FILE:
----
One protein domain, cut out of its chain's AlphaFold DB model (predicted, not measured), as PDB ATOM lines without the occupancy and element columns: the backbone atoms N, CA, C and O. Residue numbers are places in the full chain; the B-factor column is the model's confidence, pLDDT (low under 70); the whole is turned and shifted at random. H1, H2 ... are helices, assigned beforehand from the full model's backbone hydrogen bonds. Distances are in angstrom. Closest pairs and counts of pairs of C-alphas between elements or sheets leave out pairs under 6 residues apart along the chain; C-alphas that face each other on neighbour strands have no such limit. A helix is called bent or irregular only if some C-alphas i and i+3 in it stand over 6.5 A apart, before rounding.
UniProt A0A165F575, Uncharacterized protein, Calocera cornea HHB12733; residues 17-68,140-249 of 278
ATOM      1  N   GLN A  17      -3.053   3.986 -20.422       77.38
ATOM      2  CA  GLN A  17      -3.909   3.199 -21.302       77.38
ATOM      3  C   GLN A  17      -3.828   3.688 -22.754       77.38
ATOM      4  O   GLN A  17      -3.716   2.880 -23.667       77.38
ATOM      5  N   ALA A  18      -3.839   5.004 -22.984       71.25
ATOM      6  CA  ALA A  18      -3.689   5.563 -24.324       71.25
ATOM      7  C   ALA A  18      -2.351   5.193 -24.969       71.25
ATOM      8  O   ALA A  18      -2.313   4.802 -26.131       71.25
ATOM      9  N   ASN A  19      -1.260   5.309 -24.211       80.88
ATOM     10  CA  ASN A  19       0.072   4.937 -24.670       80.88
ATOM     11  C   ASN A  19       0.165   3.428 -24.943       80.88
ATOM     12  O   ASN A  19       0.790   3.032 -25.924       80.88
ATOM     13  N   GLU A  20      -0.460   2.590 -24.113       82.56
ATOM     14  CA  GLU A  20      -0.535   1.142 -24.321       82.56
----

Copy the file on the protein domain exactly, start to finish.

One protein domain, cut out of its chain's AlphaFold DB model (predicted, not measured), as PDB ATOM lines without the occupancy and element columns: the backbone atoms N, CA, C and O. Residue numbers are places in the full chain; the B-factor column is the model's confidence, pLDDT (low under 70); the whole is turned and shifted at random. H1, H2 ... are helices, assigned beforehand from the full model's backbone hydrogen bonds. Distances are in angstrom. Closest pairs and counts of pairs of C-alphas between elements or sheets leave out pairs under 6 residues apart along the chain; C-alphas that face each other on neighbour strands have no such limit. A helix is called bent or irregular only if some C-alphas i and i+3 in it stand over 6.5 A apart, before rounding.
UniProt A0A165F575, Uncharacterized protein, Calocera cornea HHB12733; residues 17-68,140-249 of 278
ATOM      1  N   GLN A  17      -3.053   3.986 -20.422       77.38
ATOM      2  CA  GLN A  17      -3.909   3.199 -21.302       77.38
ATOM      3  C   GLN A  17      -3.828   3.688 -22.754       77.38
ATOM      4  O   GLN A  17      -3.716   2.880 -23.667       77.38
ATOM      5  N   ALA A  18      -3.839   5.004 -22.984       71.25
ATOM      6  CA  ALA A  18      -3.689   5.563 -24.324       71.25
ATOM      7  C   ALA A  18      -2.351   5.193 -24.969       71.25
ATOM      8  O   ALA A  18      -2.313   4.802 -26.131       71.25
ATOM      9  N   ASN A  19      -1.260   5.309 -24.211       80.88
ATOM     10  CA  ASN A  19       0.072   4.937 -24.670       80.88
ATOM     11  C   ASN A  19       0.165   3.428 -24.943       80.88
ATOM     12  O   ASN A  19       0.790   3.032 -25.924       80.88
ATOM     13  N   GLU A  20      -0.460   2.590 -24.113       82.56
ATOM     14  CA  GLU A  20      -0.535   1.142 -24.321       82.56